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Heavy gunfire heard in Ivory Coast’s key city as soldiers’ revolt persists

7 January 2017 13:23

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Heavy gunfire has been heard near the main military base in Ivory Coast’s second largest city of Bouake as disgruntled soldiers remain in control of the city after waging a mutiny over wages.

“The shooting is very heavy right now at the 3rd Battalion. I’m nearby and I hear it like it was right next to us,” said a Bouake resident Konan Benoit in a phone contact on Saturday as quoted in a report by Reuters, which added that gunfire could be heard on the line.

Heavy fighting and gunfire exchanges broke out early on Saturday near the key military camp in the city of nearly half a million inhabitants, where angry soldiers and military officers started a revolt against the central government over pay and bonuses a day earlier.

Most of those involved in the armed revolt are reportedly former rebels who were later integrated into the nation’s army.

The United Nations has dispatched soldiers to Bouake in a bid to defuse the situation, but they were forced to wait in a line along with hundreds of stranded vehicles and trucks whose passage to the city was blocked by the mutinous soldiers.

A picture taken in Bouake on January 6, 2017 shows UN Blue Helmet peacekeepers vehicles arriving at the entrance of the city where soldiers demanding more pay and housing revolted earlier in the day.  (Photo by AFP)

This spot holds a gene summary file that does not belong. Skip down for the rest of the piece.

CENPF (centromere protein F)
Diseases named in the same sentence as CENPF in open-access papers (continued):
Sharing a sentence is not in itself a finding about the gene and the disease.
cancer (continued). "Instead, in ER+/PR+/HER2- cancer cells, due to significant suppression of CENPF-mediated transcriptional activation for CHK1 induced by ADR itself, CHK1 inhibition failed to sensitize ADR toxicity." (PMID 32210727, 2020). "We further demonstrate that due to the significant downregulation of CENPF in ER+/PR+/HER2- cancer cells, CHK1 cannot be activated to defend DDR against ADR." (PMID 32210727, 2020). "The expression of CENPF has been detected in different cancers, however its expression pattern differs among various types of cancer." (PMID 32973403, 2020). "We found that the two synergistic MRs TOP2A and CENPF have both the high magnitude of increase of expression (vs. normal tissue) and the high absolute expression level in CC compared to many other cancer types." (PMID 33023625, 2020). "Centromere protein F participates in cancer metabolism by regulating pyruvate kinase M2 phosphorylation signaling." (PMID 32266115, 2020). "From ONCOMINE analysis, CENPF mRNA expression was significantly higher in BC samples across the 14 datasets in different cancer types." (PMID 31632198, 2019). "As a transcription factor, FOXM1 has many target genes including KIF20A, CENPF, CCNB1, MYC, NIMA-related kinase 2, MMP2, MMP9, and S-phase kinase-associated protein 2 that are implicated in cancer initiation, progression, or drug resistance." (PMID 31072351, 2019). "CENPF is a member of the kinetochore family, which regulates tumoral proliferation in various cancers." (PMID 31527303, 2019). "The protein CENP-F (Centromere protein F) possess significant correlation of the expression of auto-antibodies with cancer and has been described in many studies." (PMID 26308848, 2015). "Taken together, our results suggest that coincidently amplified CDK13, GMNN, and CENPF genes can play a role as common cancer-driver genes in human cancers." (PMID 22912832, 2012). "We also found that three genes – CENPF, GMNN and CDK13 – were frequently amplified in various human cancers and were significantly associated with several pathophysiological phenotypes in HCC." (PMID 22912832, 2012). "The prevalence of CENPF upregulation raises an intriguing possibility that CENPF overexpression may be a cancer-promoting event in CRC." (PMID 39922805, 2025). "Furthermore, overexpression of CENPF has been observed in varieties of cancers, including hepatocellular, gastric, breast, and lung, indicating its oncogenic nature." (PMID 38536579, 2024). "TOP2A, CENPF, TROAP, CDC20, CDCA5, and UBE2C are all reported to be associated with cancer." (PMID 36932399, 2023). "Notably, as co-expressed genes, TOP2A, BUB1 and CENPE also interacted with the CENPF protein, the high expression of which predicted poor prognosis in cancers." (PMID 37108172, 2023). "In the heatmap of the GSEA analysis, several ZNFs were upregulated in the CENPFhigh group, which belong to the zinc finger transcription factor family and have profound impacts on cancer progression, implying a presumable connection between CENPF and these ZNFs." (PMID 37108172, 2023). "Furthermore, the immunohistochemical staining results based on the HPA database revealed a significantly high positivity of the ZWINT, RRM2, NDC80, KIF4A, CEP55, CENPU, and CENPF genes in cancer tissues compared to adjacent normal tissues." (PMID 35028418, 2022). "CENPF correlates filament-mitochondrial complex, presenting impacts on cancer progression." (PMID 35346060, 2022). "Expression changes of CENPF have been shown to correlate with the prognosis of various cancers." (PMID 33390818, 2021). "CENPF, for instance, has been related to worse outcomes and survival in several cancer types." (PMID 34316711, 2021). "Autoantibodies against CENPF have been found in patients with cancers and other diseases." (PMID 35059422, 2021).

Reports indicate that the uprising has spread to a number of other cities with the nation’s Defense Minister Alain-Richard Donwahi declaring on national television that a group of soldiers had used their weapons to force their way into Bouake’s military headquarters shortly after midnight to make known their demands.

Latest reports further indicate that gunfire has also erupted at a military base in Ivory Coast’s capital of Abijan with news outlets also citing residents as saying that shootings broke out in western city of Man on Saturday as well, but it was not immediately clear whether the gunfire was related to the revolt waged by soldiers.

“Mainly they revolved around the issue of payment, timely bonuses, around grades, the time it takes to get to the superior grade. There were also demands relating to the living conditions for soldiers,” Donwahi stated.

He further described the move by the rebelling soldiers as “deplorable,” reasoning that the nation was recovering from a deep crisis. However, he also noted that their grievances were “understandable” and that he would travel to Bouake on Saturday to speak to the revolting soldiers.

“We shall talk with our men, collect their concerns and then find solutions to this situation which is deplorable, it’s understandable but still deplorable because of the image of our country, because of the work done by the president of the republic since coming out of the crisis, to demonstrate in this way can be prejudicial to our country but we understand what happened,” Donwahi added.

Passengers rest next to a bus, some 15 km from Bouake, as they wait to enter the large city on January 6, 2016.  (Photo by AFP)

The defense minister, who confirmed that five cities has so far been affected by the uprising, made the remarks following an emergency meeting with other members of the African country’s National Security Council, including President Alassane Ouattara and senior military officers.

According to press reports, exchange of gunfire also erupted at a military base in Daloa city, the main trading hub in the western cocoa belt, where civilians said soldiers, some wearing masks, were patrolling the streets in sport utility vehicles.

The city of Bouake was the seat of another uprising that began in Ivory Coast in 2002 and controlled the northern half of the country until it was reunited following a civil war in 2011.

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